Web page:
Tuesday, November 22, 2011

In memoriam: Anne McCaffrey

One of the grand masters of fantasy and science fiction writing has died.

Anne McCaffrey wasn't just the inventor of Pern, the world where a whole society is based on dragon-riding. She was also an incredibly influential author who helped transform the way science fiction and fantasy authors wrote about women, and the way all of us thought about bodies and selfhood. She was the first woman to win a Hugo Award and a Nebula Award, as well as a Grand Master of science fiction.

Besides the Pern books, McCaffrey wrote the classic space-faring novel The Ship Who Sang, in which a severely disabled girl becomes the core of a starship, or Brainship, with her mind controlling all its major functions. McCaffrey's novel provided a startling new way to think about personhood and the nature of the mind/body connection, but also helped pave the way for a whole subgenre of posthuman space opera, in which heavily modified humans explore space.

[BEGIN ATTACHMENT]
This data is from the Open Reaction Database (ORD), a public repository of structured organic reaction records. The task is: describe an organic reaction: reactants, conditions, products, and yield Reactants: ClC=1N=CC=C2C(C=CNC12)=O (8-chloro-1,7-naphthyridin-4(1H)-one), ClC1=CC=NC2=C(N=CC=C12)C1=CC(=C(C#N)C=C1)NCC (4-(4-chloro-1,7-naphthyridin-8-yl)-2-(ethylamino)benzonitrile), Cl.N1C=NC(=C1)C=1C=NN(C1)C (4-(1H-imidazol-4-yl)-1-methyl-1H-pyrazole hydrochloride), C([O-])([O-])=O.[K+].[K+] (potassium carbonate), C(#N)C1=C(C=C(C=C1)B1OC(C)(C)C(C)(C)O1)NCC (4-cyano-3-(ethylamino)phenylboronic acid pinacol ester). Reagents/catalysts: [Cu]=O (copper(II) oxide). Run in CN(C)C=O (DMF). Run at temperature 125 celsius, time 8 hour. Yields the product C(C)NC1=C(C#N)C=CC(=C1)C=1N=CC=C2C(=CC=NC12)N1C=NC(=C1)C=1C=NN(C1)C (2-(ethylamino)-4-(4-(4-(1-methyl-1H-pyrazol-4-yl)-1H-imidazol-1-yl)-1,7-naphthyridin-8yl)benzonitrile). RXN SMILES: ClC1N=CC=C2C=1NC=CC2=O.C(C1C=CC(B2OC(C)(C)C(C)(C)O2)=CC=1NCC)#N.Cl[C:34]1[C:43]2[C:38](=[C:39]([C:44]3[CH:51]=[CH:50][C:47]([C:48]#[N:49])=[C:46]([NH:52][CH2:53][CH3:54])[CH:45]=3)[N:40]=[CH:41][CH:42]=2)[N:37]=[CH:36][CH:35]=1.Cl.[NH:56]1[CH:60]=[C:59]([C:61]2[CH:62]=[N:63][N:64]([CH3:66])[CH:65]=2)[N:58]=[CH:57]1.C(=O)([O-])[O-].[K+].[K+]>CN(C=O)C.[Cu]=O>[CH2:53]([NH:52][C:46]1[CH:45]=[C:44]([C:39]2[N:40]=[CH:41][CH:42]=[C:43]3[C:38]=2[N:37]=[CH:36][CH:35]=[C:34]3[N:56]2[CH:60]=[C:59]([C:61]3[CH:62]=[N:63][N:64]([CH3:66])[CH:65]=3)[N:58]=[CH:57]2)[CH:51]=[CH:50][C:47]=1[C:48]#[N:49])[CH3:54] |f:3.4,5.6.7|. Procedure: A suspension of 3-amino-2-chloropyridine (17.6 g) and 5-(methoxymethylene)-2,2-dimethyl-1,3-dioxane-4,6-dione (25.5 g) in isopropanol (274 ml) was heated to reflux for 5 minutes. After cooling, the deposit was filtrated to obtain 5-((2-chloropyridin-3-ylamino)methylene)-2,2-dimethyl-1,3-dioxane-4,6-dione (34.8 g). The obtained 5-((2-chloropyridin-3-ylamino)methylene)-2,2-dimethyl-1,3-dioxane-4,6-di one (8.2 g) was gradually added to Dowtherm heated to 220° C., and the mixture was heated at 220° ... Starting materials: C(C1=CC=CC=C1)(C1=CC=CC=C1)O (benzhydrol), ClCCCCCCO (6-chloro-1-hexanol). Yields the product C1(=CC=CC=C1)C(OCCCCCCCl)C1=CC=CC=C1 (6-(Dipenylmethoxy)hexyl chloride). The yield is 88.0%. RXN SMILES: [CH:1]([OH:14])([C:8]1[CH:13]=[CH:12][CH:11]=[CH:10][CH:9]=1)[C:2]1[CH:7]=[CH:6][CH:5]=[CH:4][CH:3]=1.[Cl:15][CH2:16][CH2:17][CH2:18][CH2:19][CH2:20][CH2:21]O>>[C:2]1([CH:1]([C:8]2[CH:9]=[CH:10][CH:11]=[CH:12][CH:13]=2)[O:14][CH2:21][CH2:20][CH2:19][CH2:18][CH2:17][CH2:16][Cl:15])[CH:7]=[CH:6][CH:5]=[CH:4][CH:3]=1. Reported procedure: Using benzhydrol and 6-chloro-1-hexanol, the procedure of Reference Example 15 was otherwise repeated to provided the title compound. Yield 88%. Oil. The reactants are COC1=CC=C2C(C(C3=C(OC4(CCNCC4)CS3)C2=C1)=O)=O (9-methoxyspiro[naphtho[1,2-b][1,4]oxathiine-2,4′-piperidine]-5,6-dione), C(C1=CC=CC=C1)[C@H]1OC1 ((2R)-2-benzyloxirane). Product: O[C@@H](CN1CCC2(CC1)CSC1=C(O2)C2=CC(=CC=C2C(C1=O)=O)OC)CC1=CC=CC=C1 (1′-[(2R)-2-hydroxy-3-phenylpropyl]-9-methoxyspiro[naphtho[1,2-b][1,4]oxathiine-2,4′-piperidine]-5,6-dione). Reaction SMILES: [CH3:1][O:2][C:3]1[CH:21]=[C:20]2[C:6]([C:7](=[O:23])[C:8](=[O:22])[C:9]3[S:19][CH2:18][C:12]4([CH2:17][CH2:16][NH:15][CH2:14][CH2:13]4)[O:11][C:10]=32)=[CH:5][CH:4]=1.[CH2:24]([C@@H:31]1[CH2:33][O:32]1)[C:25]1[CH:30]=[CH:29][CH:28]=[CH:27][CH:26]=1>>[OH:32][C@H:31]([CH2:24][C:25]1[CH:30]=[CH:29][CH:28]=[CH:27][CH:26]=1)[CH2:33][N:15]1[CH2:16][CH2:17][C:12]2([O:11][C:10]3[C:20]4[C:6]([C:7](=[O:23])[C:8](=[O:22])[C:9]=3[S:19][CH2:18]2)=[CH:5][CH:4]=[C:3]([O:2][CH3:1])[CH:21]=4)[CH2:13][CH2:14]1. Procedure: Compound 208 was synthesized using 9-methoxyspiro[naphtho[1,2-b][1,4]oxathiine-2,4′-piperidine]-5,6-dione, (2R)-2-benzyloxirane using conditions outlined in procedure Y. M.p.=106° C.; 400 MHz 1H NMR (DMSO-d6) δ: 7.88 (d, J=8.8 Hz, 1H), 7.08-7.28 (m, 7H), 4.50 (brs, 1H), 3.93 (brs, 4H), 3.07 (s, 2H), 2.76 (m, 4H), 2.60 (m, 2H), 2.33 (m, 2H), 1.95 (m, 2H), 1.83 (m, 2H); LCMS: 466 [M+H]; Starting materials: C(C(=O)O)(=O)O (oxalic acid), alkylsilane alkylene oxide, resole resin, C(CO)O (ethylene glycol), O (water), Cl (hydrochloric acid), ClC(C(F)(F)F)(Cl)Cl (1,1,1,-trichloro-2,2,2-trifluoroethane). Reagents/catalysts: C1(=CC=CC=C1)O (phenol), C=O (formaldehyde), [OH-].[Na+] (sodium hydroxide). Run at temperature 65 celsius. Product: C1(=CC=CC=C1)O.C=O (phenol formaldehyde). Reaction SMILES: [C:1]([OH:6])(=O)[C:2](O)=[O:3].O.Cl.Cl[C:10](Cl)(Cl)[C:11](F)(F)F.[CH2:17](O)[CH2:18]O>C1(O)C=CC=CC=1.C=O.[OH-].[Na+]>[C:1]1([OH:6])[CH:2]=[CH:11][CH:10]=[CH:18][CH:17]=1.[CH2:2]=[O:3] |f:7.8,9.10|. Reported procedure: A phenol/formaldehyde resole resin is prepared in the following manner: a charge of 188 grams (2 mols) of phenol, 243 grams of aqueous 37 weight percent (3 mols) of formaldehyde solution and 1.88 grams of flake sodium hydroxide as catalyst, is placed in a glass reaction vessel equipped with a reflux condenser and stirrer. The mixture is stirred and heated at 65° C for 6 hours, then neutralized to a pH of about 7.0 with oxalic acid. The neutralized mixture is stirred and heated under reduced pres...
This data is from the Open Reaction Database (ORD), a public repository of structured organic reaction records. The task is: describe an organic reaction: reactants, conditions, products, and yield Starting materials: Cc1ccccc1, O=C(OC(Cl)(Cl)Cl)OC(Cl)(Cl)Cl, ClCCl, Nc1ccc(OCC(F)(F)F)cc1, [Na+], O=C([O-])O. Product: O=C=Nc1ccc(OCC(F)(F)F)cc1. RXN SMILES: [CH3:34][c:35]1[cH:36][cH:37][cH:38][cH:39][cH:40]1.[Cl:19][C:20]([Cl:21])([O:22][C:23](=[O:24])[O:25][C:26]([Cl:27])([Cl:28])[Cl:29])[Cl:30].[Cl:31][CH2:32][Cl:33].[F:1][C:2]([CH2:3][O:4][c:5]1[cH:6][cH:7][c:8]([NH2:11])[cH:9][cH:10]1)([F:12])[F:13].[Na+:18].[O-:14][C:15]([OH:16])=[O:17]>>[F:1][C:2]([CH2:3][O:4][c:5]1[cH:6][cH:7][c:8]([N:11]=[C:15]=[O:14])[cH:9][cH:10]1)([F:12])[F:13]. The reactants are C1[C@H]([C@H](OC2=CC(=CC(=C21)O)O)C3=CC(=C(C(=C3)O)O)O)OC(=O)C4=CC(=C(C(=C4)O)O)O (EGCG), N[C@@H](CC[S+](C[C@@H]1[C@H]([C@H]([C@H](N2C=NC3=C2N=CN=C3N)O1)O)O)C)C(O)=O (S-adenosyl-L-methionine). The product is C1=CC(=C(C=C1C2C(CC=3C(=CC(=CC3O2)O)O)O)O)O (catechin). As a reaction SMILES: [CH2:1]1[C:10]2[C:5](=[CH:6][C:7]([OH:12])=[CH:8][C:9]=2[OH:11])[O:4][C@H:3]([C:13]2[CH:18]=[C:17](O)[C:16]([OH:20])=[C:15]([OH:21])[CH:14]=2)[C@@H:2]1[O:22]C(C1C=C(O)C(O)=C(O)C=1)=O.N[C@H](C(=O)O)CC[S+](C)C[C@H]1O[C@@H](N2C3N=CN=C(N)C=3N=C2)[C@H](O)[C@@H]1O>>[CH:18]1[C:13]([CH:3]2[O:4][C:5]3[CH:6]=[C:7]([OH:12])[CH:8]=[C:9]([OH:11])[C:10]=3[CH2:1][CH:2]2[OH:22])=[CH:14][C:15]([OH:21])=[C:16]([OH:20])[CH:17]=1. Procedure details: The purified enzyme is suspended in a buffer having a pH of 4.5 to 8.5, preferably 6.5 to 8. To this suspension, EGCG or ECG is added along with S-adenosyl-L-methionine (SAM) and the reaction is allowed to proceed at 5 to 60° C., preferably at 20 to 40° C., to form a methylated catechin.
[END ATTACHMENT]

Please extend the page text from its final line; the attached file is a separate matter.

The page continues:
There's more at the link.

I grew up with Anne McCaffrey's books, particularly her Dragonriders of Pern series. Her writing gave me a great deal of pleasure over the years, and was much enjoyed by my parents as well.

May she rest in peace.



Morris said...

I'm saddened to hear she's passed on. I got a great deal of enjoyment from most of her work, but especially enjoyed her "Ship" books.

It was not at all hard to relate to Helva (iirc) the cyborg protagonist.

Dirk said...

A belated comment...

Anne has been one of my favorite authors for a very long time. In my personal "pantheon", she ranks right up there with Heinlein, Asimov, Bradbury, Silverberg, and E.E. "Doc Smith". Though I was greatly saddened to hear of her passing, she certainly left her mark in the world, in so many ways.

I can't wait til my kids are old enough to read the Pern books, though I'm about to let my daughter start on the Dragonsinger series.

Hm... Captcha was "essinged"